In late 2015, Dr. Johanna Rhodes, an infectious disease expert at Imperial College London, got a panicked call from the Royal Brompton Hospital, a British medical center outside London. C. auris had taken root there months earlier, and the hospital couldn’t clear it.
    “‘We have no idea where it’s coming from. We’ve never heard of it. It’s just spread like wildfire,’” Dr. Rhodes said she was told. She agreed to help the hospital identify the fungus’s genetic profile and clean it from rooms.
    Under her direction, hospital workers used a special device to spray aerosolized hydrogen peroxide around a room used for a patient with C. auris, the theory being that the vapor would scour each nook and cranny. They left the device going for a week. Then they put a “settle plate” in the middle of the room with a gel at the bottom that would serve as a place for any surviving microbes to grow, Dr. Rhodes said.
    Only one organism grew back. C. auris.
    It was spreading, but word of it was not. The hospital, a specialty lung and heart center that draws wealthy patients from the Middle East and around Europe, alerted the British government and told infected patients, but made no public announcement.

    “There was no need to put out a news release during the outbreak,” said Oliver Wilkinson, a spokesman for the hospital.
    This hushed panic is playing out in hospitals around the world. Individual institutions and national, state and local governments have been reluctant to publicize outbreaks of resistant infections, arguing there is no point in scaring patients — or prospective ones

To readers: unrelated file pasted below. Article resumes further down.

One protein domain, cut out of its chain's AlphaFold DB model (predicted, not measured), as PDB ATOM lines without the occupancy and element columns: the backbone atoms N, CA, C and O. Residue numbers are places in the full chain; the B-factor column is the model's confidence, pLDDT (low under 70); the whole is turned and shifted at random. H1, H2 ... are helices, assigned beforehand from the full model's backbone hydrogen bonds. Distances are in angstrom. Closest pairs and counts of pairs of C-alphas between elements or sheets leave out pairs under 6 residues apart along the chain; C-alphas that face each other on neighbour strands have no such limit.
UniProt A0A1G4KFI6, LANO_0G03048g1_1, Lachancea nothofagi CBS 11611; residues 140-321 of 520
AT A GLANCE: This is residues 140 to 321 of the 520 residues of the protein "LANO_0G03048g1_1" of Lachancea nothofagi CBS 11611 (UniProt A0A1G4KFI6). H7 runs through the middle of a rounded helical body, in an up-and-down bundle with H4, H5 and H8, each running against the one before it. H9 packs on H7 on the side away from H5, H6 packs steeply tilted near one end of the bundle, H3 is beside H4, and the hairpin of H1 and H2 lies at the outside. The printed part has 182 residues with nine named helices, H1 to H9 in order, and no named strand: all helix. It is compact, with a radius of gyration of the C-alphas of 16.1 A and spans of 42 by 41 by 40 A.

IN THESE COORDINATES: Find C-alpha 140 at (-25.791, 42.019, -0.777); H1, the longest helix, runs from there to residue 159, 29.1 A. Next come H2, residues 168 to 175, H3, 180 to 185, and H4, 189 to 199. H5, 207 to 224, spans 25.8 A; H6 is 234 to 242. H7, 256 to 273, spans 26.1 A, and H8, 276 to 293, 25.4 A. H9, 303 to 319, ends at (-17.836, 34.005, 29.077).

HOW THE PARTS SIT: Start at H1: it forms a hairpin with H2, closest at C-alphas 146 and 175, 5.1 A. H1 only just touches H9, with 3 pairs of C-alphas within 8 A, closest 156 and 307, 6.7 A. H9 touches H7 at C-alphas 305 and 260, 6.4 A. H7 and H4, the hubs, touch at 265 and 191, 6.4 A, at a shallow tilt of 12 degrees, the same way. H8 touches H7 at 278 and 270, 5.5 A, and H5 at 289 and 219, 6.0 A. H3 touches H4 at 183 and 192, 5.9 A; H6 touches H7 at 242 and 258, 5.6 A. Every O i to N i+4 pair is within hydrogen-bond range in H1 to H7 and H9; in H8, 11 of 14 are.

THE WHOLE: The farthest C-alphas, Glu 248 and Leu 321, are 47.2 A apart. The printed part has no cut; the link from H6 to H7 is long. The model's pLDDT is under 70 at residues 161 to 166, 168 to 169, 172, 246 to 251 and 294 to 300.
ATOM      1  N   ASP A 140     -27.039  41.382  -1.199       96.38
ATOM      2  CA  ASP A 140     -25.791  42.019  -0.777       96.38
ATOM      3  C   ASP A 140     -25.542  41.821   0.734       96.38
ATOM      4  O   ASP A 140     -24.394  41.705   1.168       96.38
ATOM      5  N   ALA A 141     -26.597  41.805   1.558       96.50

Dr. Silke Schelenz, Royal Brompton’s infectious disease specialist, found the lack of urgency from the government and hospital in the early stages of the outbreak “very, very frustrating.”
    “They obviously didn’t want to lose reputation,” Dr. Schelenz said. “It hadn’t impacted our surgical outcomes.”
    By the end of June 2016, a scientific paper reported “an ongoing outbreak of 50 C. auris cases” at Royal Brompton, and the hospital took an extraordinary step: It shut down its I.C.U. for 11 days, moving intensive care patients to another floor, again with no announcement.
    Days later the hospital finally acknowledged to a newspaper that it had a problem. A headline in The Daily Telegraph warned, “Intensive Care Unit Closed After Deadly New Superbug Emerges in the U.K.” (Later research said there were eventually 72 total cases, though some patients were only carriers and were not infected by the fungus.)

    Yet the issue remained little known internationally, while an even bigger outbreak had begun in Valencia, Spain, at the 992-bed Hospital Universitari i Politècnic La Fe. There, unbeknown to the public or unaffected patients, 372 people were colonized — meaning they had the germ on their body but were not sick with it — and 85 developed bloodstream infections. A paper in the journal Mycoses reported that 41 percent of the infected patients died within 30 days.
    A statement from the hospital said it was not necessarily C. auris that killed them. “It is very difficult to discern whether patients die from the pathogen or with it, since they are patients with many underlying diseases and in very serious general condition,” the statement said.